Don’t Sweat It! Use The R.I.C.E Method For A Foot Injury (Swollen Foot)

Don't Sweat It Use The R.I.C.E Method For A Foot Injury Swollen Foot

Foot Injuries (Swollen Foot) Are Not Cause For Concern

Foot injuries such as swollen feet are due to a variety of causes. Overuse, injury (such as during exercise), or pregnancy can cause swollen feet. In most cases, the injuries are not severe, and demand short home treatment. The most important measure to take with foot injuries is to reduce swelling.

In some cases, foot injuries such as swollen feet can be accompanied by other symptoms which may indicate another underlying health condition.

Seek Medical Attention In Case Of An Emergency

Some cases of foot injuries require urgent care. Seek medical attention if you are experiencing the following symptoms in addition to a swollen foot:

  • unexplained, painful swelling of your feet or legs.
  • warmth, redness, or inflammation in the affected area.
  • swelling that’s accompanied by a fever.
  • new foot swelling during pregnancy.
  • shortness of breath.
  • swelling of only one limb.
  • chest pain, pressure, or tightness.

Some Causes Of A Foot Injury

1) Edema

A foot injury can be due to edema. Edema is a condition where excess fluid accumulates in a part of the body causing puffiness or swelling. The swelling can be under the skin the ankles, legs, or foot. It can also affect the hands and arms.

2) Pregnancy

“Some foot swelling is extremely common during pregnancy since your body retains more water and produces more blood and body fluids. You may be more prone to swollen feet in the evening and especially after being on your feet all day. It becomes particularly noticeable from the fifth month until the end of your pregnancy.”

3) Side Effects Of Medication

Some medications and their side effects can cause foot injuries since they can cause fluids to collect in the lower part of the body. Some symptoms of side effects of the medication include:

  • hormones such as estrogen and testosterone
  • calcium channel blockers (a type of blood pressure medication)
  • steroids
  • antidepressants
  • ACE inhibitors
  • nonsteroidal anti-inflammatory drugs (NSAIDs)
  • diabetes medications

Use The R.I.C.E. Method In Case Of A Foot Injury

Don't Sweat It Use The R.I.C.E Method For A Foot Injury Swollen Foot

In case of a foot injury such as a swollen leg, use the R.I.C.E. method. R.I.C.E. stands for Rest, Ice, Compress, Elevation.

Depending on the severity of the injury, your doctor may recommend an over-counter medication or a pain reliever. You may need to wear a brace or a splint. The injury may also require surgery.

Consult with your doctor to determine your level of activity and how much weight you can put on your foot. Also, contact your doctor if you experience numbness.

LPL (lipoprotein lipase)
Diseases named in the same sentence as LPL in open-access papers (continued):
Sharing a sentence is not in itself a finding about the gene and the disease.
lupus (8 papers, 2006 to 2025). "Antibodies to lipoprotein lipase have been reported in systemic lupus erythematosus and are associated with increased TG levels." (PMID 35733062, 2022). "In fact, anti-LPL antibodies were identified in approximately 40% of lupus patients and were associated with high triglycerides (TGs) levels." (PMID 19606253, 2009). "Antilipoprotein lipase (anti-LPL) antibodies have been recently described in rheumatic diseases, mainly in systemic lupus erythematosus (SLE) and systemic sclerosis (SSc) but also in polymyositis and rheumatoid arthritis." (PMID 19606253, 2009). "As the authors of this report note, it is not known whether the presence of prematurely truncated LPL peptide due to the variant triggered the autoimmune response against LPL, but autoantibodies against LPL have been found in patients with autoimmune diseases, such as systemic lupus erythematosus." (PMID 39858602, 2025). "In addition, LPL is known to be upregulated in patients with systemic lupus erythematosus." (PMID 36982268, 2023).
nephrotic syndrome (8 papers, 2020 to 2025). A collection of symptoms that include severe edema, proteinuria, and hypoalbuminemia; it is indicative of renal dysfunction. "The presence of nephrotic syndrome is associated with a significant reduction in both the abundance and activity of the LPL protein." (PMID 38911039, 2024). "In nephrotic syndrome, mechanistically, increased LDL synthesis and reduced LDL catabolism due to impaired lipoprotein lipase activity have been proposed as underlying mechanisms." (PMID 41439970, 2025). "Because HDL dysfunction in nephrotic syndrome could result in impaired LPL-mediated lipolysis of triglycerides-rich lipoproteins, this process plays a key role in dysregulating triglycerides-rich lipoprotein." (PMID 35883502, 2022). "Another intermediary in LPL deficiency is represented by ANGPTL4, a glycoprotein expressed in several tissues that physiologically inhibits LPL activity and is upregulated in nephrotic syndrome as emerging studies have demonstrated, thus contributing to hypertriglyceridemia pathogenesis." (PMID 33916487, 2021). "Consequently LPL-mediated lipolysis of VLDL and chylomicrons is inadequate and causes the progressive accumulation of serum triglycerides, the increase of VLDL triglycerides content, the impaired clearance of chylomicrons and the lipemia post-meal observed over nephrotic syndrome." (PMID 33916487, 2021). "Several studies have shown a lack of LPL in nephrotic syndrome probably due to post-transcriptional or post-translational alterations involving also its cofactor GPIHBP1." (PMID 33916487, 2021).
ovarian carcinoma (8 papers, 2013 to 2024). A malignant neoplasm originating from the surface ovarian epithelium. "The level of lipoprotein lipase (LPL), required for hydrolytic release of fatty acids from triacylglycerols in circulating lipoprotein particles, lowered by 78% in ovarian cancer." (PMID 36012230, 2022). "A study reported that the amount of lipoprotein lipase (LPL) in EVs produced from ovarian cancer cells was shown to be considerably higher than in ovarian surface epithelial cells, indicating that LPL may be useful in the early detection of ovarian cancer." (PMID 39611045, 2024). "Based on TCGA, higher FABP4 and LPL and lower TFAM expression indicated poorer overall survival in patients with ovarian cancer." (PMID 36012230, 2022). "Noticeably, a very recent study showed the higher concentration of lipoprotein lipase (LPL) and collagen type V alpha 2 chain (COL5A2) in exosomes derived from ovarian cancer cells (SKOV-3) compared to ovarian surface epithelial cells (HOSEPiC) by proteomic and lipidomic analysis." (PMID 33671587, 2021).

Prevention Is The Best Remedy

While medication and treatment are very effective against a foot injury, prevention is the best medicine. Below are some activities you can engage in to prevent foot injuries:

  • Take a short walk every hour.
  • Drink eight to 10 glasses of water daily. Drinking less actually promotes swelling.
  • Limit your salt and carbohydrate intake.
  • Put phone books or bricks under the foot of your bed to elevate your legs and feet at night.

Other methods for prevention include using essential oils such as peppermint oil, eucalyptus oil, lavender, or chamomile.

If You Work Out, Avoid Delayed Onset Muscle Soreness

Delayed Onset Muscle Soreness (DOMS) is caused by particularly intense muscle work-outs that cause micro-tears in the muscles. There are remedies you can use, in order to avoid micro-tears in your muscles or even foot. Micro-tears can cause inflammation. Below are some remedies:

4) Massage

Though a massage may worsen Delayed Onset Muscle Soreness, it actually can help relax the area of the body affected. The important part is to focus on a light therapeutic massage.

5) Stay Hydrated

Hydration is a good preventive measure for DOMS. The importance of hydration is to improve circulation in areas of the body while working out and thus prevent DOMS.

See A Doctor

Foot injuries can have complications. See a doctor immediately if you experience these severe symptoms:

  • skin that retains a dimple after you press it.
  • stretched or broken skin in the affected area.
  • pain and swelling that doesn’t get better.
  • leg ulcerations or blisters.
  • chest pain, pressure, or tightness.
  • shortness of breath.
  • swelling on only one side.

Blisters and sores can create infections. Also, monitor your feet. Do not wear shoes that are too tight since they may cause wounds. Swelling on one side is serious, contact a doctor, since it can cause a deep vein thrombosis.

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